The third-generation Porsche Panamera, which borrows heavily from the Taycan, unveils its completely updated interior ahead of its global debut on November 24. The sporty liftback shares few traditional controls with the all-electric sedan, since most functions are controlled through screens or touch-sensitive keys located on the centre console.
It has a 12.6-inch digital instrument cluster that is connected to two displays on the dashboard: one on the passenger side and one in the centre via a touchscreen. A larger capacity storage area and electrically adjustable air vents are features of the centre console. Porsche added a second touchscreen to the back so that the passengers in the back could adjust the media, navigation, and ambient lighting, among other options.
Similar to the previous generation, the new Panamera will also come with an Executive version with a wider wheelbase, more rear legroom, and newly contoured seats for enhanced comfort on those lengthy journeys. For the first time in the model’s history, a new upholstery option combining Race-Tex and Pepita cloth is available without the use of leather.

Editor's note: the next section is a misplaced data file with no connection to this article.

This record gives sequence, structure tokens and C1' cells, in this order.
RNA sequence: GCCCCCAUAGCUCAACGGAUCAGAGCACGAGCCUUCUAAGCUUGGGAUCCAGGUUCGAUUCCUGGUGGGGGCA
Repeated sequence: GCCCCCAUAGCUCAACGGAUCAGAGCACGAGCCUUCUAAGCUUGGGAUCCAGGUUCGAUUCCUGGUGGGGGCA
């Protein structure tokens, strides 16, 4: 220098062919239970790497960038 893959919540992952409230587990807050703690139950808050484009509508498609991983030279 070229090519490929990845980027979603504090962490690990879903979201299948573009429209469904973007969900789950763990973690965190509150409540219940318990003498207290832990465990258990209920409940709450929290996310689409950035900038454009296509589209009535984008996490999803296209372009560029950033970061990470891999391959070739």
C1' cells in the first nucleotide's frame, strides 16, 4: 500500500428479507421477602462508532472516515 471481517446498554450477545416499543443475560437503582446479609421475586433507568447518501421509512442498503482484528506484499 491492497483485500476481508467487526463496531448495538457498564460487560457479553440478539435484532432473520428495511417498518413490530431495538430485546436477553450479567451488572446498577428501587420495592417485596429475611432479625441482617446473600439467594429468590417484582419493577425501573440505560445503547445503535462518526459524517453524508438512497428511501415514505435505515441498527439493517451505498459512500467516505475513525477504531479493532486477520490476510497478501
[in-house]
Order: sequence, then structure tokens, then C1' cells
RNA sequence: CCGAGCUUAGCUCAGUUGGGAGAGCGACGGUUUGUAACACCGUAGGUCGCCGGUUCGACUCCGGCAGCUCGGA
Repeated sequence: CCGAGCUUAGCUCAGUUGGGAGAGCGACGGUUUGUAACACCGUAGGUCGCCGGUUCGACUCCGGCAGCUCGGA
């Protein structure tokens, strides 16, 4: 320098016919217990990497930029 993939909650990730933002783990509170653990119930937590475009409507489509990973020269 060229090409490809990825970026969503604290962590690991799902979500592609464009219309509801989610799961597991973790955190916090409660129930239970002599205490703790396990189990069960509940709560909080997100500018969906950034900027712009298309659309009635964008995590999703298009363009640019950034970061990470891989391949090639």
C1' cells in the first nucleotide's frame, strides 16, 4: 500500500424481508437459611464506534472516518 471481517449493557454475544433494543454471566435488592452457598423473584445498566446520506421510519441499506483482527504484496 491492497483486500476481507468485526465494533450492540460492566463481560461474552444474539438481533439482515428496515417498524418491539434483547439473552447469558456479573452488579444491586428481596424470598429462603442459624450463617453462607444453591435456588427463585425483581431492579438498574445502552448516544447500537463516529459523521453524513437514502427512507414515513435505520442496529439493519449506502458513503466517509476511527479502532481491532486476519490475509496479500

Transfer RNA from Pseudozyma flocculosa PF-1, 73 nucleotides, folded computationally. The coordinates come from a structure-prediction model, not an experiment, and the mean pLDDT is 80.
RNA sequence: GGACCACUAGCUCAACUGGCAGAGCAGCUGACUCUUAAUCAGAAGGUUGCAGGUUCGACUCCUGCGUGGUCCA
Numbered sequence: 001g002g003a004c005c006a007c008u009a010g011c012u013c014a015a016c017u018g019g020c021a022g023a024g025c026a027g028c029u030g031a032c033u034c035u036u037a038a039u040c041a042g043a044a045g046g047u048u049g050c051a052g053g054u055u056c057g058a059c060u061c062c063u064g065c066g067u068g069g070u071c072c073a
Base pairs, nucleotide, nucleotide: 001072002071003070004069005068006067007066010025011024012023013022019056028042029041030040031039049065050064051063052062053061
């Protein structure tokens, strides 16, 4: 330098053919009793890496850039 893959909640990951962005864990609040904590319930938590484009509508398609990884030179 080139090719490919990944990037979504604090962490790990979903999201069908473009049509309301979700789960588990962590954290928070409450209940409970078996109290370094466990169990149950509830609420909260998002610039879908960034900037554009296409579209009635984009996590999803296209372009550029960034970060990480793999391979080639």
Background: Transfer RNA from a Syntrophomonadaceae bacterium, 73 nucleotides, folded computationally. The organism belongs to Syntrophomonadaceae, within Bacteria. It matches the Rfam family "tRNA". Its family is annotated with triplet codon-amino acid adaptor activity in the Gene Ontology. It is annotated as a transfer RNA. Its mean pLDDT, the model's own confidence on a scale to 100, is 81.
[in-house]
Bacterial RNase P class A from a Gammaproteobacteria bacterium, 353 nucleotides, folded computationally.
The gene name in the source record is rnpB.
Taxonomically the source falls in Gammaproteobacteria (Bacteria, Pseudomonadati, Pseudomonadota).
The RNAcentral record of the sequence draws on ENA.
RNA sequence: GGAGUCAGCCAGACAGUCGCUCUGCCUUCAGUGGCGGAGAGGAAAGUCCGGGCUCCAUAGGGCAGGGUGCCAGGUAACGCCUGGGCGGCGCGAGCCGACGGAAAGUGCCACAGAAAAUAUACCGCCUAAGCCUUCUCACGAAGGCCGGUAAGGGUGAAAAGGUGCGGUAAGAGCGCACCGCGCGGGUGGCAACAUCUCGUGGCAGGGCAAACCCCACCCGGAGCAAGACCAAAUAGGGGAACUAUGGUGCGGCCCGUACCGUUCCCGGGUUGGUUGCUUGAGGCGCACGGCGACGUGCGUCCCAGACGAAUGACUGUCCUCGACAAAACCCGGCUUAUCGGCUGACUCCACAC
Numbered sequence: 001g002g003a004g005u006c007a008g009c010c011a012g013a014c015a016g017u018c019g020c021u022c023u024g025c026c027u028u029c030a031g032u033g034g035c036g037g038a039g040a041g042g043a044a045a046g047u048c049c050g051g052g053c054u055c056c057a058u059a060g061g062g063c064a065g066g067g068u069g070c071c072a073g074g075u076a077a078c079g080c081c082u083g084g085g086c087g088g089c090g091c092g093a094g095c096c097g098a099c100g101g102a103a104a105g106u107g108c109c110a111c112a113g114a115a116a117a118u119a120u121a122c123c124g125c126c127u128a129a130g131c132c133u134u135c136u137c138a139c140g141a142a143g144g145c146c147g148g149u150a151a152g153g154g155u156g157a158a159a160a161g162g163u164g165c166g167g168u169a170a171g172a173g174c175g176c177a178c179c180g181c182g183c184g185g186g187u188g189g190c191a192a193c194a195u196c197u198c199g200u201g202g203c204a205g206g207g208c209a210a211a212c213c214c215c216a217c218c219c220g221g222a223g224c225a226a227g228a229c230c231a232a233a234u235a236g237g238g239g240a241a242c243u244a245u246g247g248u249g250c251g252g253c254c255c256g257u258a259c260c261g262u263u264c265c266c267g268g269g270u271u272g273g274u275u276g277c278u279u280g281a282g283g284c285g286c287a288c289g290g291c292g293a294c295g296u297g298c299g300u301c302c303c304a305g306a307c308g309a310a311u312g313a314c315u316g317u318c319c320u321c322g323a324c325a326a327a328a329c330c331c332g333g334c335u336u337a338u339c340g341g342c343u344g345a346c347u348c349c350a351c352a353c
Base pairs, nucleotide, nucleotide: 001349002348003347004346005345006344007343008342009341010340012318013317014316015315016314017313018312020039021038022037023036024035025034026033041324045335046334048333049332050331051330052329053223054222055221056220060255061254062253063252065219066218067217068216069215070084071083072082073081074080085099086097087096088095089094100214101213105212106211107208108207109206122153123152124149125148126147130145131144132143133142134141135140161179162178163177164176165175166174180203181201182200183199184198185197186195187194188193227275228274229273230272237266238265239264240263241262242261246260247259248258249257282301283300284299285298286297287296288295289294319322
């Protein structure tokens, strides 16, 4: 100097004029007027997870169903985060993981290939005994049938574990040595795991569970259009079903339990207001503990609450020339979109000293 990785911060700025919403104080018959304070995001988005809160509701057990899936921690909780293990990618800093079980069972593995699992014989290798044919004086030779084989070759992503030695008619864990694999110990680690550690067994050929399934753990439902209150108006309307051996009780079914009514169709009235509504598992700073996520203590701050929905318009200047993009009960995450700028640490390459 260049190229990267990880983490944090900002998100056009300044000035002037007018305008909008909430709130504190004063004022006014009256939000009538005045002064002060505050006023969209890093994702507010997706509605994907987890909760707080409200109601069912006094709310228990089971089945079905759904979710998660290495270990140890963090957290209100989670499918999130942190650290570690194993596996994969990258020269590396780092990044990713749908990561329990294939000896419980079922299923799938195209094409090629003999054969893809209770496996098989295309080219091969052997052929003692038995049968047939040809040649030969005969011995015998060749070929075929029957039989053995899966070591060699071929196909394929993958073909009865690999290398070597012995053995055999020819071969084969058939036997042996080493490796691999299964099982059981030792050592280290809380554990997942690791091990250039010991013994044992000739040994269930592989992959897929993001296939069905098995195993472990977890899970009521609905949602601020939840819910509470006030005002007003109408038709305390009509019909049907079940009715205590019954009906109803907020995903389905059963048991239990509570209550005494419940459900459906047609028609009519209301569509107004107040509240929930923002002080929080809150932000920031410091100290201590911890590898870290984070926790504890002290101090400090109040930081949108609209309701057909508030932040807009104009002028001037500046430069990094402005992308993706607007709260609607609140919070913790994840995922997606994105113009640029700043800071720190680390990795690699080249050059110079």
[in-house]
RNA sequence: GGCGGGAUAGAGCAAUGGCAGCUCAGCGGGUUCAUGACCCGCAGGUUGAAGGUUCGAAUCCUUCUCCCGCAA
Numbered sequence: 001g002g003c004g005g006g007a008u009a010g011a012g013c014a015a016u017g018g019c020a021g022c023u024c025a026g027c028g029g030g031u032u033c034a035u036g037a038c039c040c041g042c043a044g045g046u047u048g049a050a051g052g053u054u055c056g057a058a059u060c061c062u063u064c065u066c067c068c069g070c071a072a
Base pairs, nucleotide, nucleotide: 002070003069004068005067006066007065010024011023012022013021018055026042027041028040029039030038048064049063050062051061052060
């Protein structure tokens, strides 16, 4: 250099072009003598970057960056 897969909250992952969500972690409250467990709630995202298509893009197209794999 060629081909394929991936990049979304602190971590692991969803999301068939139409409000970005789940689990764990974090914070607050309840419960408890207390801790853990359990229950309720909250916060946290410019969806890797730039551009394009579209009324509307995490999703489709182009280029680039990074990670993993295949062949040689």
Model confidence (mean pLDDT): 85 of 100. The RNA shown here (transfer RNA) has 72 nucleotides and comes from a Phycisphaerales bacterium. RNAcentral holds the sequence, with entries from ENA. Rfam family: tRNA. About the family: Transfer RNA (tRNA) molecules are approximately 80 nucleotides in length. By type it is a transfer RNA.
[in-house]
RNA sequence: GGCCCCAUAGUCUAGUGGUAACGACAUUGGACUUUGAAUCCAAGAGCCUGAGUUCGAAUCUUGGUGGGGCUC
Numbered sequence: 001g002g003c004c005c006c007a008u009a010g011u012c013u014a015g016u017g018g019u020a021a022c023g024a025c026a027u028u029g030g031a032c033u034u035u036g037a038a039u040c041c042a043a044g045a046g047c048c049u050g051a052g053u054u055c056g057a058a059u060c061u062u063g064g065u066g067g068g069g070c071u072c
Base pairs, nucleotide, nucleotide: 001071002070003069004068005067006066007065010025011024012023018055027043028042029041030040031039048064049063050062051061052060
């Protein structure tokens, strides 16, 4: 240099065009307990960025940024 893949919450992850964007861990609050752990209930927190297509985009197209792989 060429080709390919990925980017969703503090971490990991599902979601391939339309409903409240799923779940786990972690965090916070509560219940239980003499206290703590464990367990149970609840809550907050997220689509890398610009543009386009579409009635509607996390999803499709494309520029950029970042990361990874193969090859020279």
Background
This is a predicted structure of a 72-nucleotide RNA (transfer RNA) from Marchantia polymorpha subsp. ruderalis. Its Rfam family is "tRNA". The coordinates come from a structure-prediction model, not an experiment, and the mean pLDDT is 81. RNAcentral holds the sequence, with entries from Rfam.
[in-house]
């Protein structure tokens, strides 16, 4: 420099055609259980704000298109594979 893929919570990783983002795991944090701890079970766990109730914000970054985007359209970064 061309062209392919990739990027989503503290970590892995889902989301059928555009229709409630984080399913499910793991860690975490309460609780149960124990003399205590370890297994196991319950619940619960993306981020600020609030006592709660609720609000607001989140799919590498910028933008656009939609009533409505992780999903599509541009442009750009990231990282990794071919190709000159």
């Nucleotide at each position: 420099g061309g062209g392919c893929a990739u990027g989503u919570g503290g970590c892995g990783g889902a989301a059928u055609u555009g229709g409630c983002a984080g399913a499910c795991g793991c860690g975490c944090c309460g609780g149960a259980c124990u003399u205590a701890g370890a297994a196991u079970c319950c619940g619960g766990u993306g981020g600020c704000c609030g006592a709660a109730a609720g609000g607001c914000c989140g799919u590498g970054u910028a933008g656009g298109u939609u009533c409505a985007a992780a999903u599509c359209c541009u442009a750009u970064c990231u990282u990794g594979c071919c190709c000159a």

Despite being a large and weighty vehicle that can accommodate at least four passengers, the updated Panamera boasts a driver-centric cabin with easy access to the majority of its features. In order to achieve this, the toggle switch for navigating the menus on the digital instrument cluster is integrated into the driving mode selector, which is located on the steering wheel. The optional head-up display can also be controlled from the steering wheel.
Porsche has freed up the space between the front seats by relocating the gear selector, which is located to the right of the steering wheel. Better seat cushion materials and a continuous light strip are two other improvements. As it only appears good in official photos, hopefully there will be a way to swap out the glossy black surfaces for something less likely to attract fingerprints.
We questioned Porsche about whether a more useful wagon variant will be available once more when we tested a prototype of the new Panamera back in August. It doesn’t appear good because, according to a member of the Zuffenhausen staff, not many people have bought the departing model as a Sport/Cross Turismo. As part of the media drive event, all four prototypes organized in Spain were the hatchback. In addition, we don’t remember seeing spy shots of a long-roof model.